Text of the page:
- Dropbox co-founders Drew Houston and Arash Ferdowsi entered a saturated cloud storage space.
- They differentiated themselves with the strength of their product, which was created out of their own frustration with what was currently on the market.
- Houston told LinkedIn co-founder Reid Hoffman exactly how he and the team drove growth and retention, even without a powerful industry backer, on an episode of the podcast “Masters of Scale.”
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Today, Dropbox is a $4 billion giant.
It brought in $428.2 million in total revenue in the last fiscal quarter, more than million users, and over 2,300 employees.
But it was once a scrappy startup in a crowded field.
Until, as CEO Drew Houston explained to LinkedIn founder Reid Hoffman on his “Masters of Scale” podcast, the founding team figured out a viral marketing strategy to push them ahead of the competition.
It’s a lesson for anyone trying to grow their audience — fast.
The founding story
Back in 2006, online storage was a startup cliche and the default virtual realm to conquer. The space was littered with the graves of companies that had tried and failed to implement a concrete solution.
Even though the idea of cloud storage wasn’t novel, Drew Houston and his co-founder Arash Ferdowsi came at the problem from the perspective of frustrated users. There were many cloud storage options on the market, but there were none that Houston could personally entrust with his files.
Houston and Ferdowsi ran with their approach to found Dropbox. Today, Dropbox has a market share of 24.10%, outdone only by Google Drive at 34.68%. More than million people use the service, and paying users totaled 14 million in Q3.
“Part of it was not really thinking about a market or a company. I was just thinking, ‘God, I need to get to my stuff from multiple computers,’ as an end user,” Houston said.
Houston knew he could outpace the smaller competitors in the field because he had firsthand knowledge of where their offerings fell short.
“I had some insight into why this looked easy but it was actually hard to do, and kind of just jumped in,” Houston said. “I thought I could outrun the smaller guys.”
Twelve years ago, success wasn’t guaranteed. After being accepted to the famous Silicon Valley accelerator Y Combinator, Houston and Ferdowsi faced skeptical investors and competition from the goliaths of the tech industry, like Apple, Microsoft, and Google. Investors would tell Houston that Dropbox was “probably going to get crushed by the big guys.”
Houston would respond: “We probably will get crushed by the big guys. That’s okay. I’ll at least not have to carry around a thumb drive anymore.”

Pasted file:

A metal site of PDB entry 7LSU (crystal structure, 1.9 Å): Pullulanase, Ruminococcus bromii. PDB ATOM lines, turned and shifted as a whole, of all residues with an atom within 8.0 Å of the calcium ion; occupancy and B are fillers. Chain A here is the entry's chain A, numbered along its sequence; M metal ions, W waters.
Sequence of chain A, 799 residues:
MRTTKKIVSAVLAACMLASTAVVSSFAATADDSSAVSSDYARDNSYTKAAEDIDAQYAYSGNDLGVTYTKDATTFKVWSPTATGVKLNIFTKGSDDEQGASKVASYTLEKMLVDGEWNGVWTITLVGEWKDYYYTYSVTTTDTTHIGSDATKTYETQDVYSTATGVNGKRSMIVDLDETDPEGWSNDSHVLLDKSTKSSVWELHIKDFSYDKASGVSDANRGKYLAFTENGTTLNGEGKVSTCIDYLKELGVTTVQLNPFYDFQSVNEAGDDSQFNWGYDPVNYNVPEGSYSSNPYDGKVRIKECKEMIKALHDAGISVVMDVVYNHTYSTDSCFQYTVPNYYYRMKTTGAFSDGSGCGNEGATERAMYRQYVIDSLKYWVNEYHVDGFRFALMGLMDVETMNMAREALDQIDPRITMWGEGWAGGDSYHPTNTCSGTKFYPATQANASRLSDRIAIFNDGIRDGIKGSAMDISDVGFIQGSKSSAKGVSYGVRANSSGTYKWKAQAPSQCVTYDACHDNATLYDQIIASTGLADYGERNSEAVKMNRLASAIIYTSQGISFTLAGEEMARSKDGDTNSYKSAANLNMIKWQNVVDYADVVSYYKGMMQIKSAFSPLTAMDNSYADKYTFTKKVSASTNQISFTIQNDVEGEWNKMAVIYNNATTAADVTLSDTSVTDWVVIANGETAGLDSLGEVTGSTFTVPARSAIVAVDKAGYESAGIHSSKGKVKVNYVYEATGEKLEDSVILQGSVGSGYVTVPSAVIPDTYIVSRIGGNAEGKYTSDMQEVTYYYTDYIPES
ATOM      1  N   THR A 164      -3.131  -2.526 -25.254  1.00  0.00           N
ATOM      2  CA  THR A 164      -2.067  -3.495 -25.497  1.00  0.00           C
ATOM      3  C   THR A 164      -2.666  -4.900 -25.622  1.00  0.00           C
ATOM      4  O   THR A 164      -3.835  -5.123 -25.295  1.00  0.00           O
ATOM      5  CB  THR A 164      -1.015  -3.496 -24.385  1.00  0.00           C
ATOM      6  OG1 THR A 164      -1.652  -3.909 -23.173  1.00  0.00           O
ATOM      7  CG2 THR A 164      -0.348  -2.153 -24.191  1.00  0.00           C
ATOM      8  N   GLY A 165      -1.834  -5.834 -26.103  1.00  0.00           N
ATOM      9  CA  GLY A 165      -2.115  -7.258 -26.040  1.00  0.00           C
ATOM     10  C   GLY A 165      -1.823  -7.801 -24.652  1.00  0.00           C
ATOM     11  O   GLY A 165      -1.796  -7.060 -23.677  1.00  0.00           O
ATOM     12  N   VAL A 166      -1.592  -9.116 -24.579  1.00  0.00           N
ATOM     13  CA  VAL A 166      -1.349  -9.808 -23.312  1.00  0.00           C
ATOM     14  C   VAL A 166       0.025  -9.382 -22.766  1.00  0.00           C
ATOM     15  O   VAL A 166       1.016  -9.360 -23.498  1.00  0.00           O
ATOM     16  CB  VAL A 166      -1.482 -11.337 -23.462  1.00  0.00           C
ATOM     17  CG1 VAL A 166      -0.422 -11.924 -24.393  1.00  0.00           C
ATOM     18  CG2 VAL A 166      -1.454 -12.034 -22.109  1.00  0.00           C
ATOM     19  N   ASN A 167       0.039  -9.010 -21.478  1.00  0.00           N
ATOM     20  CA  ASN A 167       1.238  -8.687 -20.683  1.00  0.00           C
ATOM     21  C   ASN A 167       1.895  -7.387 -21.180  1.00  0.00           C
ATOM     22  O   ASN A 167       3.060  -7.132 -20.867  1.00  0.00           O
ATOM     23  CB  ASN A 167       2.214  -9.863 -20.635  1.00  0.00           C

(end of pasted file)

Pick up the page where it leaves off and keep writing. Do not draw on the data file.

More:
Eventually top VC fund Sequoia led Dropbox’s $1.25 million seed round. According to the Pitchbook-NVCA Venture Monitor Report, Sequoia realized about $2 billion from its initial investment when Dropbox went public in March 2018.
Hoffman characterizes Houston as fearlessly obsessed with his product, with very little to lose. Houston decided not to partner with a large company, even after an in-person offer from Steve Jobs, because the weight of a large partner couldn’t balance the loss of agility Dropbox would suffer.
Dropbox needed users but wanted to maintain internal agility.
Houston and Ferdowsi decided to use a method that their competitors hadn’t mastered to spur growth in the Dropbox user base: referrals.
The referral method wasn’t novel: PayPal had done it with its $5 referral fee. But Houston wanted to make things simple. He offered extra storage space for referrals, and there was no upper limit of how much extra space a user could get.
“There were a lot of companies that had credible products,” Houston said, “but we were the one that cracked this viral playbook.”
The result was exponential growth, to a certain point. Dropbox went from 100,000 users at launch to double that 10 days later. Seven months down the line, the company was at a million users, and the number kept rising.
Solving the retention problem
Retention was an issue, however. Initially, 60% of people who signed up for Dropbox via a referral ended up not using the service.
Houston wanted to know why. He went on Craigslist, offered $40 to anyone who would come in and work through using the service, from receiving a referral link in their inbox to sharing a file. Houston describes this method as “a poor man’s usability test.”
The test results weren’t great — failing, in fact. Zero of the five people succeeded in using Dropbox successfully, and most couldn’t even figure out how to download it. Some would get frustrated if the download took too long, so they’d start browsing something else and then couldn’t figure out where Dropbox downloaded to.
Houston and his team pinpointed exactly what tripped people up and fine-tuned user experience accordingly. They ended up with 80-some issues listed in a shared spreadsheet.
“We still fundamentally think about the business in those terms: How do we acquire customers, how do we activate them? How do we retain them, monetize them? And so on,” Houston said. “I can’t stress enough how important getting that right is for a product where you want to have scale.”